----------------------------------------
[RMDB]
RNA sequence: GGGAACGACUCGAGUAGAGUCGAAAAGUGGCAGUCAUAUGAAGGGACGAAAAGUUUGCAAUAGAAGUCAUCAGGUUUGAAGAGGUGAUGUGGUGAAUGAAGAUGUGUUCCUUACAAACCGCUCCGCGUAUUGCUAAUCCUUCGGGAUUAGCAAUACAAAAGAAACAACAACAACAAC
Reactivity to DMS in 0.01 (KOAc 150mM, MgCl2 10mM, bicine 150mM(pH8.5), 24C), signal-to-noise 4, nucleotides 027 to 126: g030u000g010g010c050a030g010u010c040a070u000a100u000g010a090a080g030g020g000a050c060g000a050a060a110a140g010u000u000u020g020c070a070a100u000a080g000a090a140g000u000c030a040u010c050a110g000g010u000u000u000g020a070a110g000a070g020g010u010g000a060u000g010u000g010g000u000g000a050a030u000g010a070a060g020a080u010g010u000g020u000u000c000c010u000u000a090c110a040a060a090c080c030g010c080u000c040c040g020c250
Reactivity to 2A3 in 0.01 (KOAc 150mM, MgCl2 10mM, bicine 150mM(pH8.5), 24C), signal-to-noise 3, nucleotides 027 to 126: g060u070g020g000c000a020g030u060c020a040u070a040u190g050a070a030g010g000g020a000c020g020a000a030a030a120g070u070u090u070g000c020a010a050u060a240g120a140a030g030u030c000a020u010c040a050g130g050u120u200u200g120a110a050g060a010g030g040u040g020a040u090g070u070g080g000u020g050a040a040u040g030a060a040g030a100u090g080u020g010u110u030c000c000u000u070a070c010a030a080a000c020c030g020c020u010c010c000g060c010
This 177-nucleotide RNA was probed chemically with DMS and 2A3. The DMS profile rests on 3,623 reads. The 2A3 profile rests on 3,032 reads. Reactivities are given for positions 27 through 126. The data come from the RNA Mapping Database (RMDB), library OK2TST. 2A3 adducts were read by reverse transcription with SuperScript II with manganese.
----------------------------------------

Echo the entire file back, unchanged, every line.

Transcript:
[RMDB]
RNA sequence: GGGAACGACUCGAGUAGAGUCGAAAAGUGGCAGUCAUAUGAAGGGACGAAAAGUUUGCAAUAGAAGUCAUCAGGUUUGAAGAGGUGAUGUGGUGAAUGAAGAUGUGUUCCUUACAAACCGCUCCGCGUAUUGCUAAUCCUUCGGGAUUAGCAAUACAAAAGAAACAACAACAACAAC
Reactivity to DMS in 0.01 (KOAc 150mM, MgCl2 10mM, bicine 150mM(pH8.5), 24C), signal-to-noise 4, nucleotides 027 to 126: g030u000g010g010c050a030g010u010c040a070u000a100u000g010a090a080g030g020g000a050c060g000a050a060a110a140g010u000u000u020g020c070a070a100u000a080g000a090a140g000u000c030a040u010c050a110g000g010u000u000u000g020a070a110g000a070g020g010u010g000a060u000g010u000g010g000u000g000a050a030u000g010a070a060g020a080u010g010u000g020u000u000c000c010u000u000a090c110a040a060a090c080c030g010c080u000c040c040g020c250
Reactivity to 2A3 in 0.01 (KOAc 150mM, MgCl2 10mM, bicine 150mM(pH8.5), 24C), signal-to-noise 3, nucleotides 027 to 126: g060u070g020g000c000a020g030u060c020a040u070a040u190g050a070a030g010g000g020a000c020g020a000a030a030a120g070u070u090u070g000c020a010a050u060a240g120a140a030g030u030c000a020u010c040a050g130g050u120u200u200g120a110a050g060a010g030g040u040g020a040u090g070u070g080g000u020g050a040a040u040g030a060a040g030a100u090g080u020g010u110u030c000c000u000u070a070c010a030a080a000c020c030g020c020u010c010c000g060c010
This 177-nucleotide RNA was probed chemically with DMS and 2A3. The DMS profile rests on 3,623 reads. The 2A3 profile rests on 3,032 reads. Reactivities are given for positions 27 through 126. The data come from the RNA Mapping Database (RMDB), library OK2TST. 2A3 adducts were read by reverse transcription with SuperScript II with manganese.